The Franklin News-Post|
P. O. Box 250
310 Main Street, SW
Rocky Mount, Virginia 24151
Monday, February 24, 2014
By CHARLES BOOTHE - Staff Writer
The cost of a new radio communication system for Franklin County first-responders has been a moving target, but the latest report sets it at about $20 million.
That was the figure given to the board of supervisors on Tuesday by Mike McGannon with Engineering Associates, the firm hired to handle the groundwork for a new system.
That $20 million price includes obtaining the needed 800 MHz channels, developing 11 tower sites, purchasing equipment and installing necessary electronics, McGannon said.
The county is in "dire" need of an upgrade, he told the board, mainly because of the limitations on communication between portable (hand-held) equipment caused by the county's topography.
Coverage is now between 40 and 50 percent of the county, he said, with a large chunk of non-coverage in the less populated western part of the county. With a new system, that coverage would increase to about 80 to 90 percent of the county, he added.
Mobile (in-car) units fare better and cover almost all of the county.
The cost estimates for the new system have ranged from an initial low of $14 million to a high of $26 million.
But McGannon said the figure dropped when it was determined that only 11 tower sites would be needed, instead of 16.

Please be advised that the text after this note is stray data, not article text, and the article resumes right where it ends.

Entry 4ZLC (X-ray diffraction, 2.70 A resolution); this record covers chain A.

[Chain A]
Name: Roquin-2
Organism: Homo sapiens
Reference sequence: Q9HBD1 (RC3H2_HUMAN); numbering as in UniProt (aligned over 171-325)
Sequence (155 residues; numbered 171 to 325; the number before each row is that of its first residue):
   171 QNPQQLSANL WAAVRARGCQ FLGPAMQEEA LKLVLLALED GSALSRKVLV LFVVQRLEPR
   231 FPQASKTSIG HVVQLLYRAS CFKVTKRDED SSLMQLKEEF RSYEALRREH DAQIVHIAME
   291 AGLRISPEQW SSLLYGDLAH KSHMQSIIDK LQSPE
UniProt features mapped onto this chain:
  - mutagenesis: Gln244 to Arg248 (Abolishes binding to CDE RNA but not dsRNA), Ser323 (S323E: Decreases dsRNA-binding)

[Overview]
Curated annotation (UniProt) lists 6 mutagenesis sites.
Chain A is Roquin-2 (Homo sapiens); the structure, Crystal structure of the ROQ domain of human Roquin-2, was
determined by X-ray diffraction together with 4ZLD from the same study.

The current system being used cannot be expanded because it is VHF and the Federal Communications Commission will not allow any expansion, he said. That's why the 800 MHz frequencies were needed.
Several supervisors expressed concern over the project's price tag.
Gills Creek Supervisor Bob Camicia asked about alternatives, especially the possibility of participating in a regional system rather than a stand-alone system.
McGannon said a regional system would save money because fewer towers would be needed and some equipment could be shared.
However, the county would not be in control of the system. That control, he said, would have to be shared.
Blue Ridge Supervisor Bobby Thompson asked how long it would be before equipment would have to be upgraded.
McGannon said it would probably last about 10 years, anticipating advances in technology.
The "fundamental assets," such as the towers, would last at least 30 years, he added.
McGannon also said the county could see some revenue from the towers, which may be utilized by cell phone companies.
The board instructed McGannon to proceed with developing a plan for a new system, but also to explore the possibility of going to a regional system.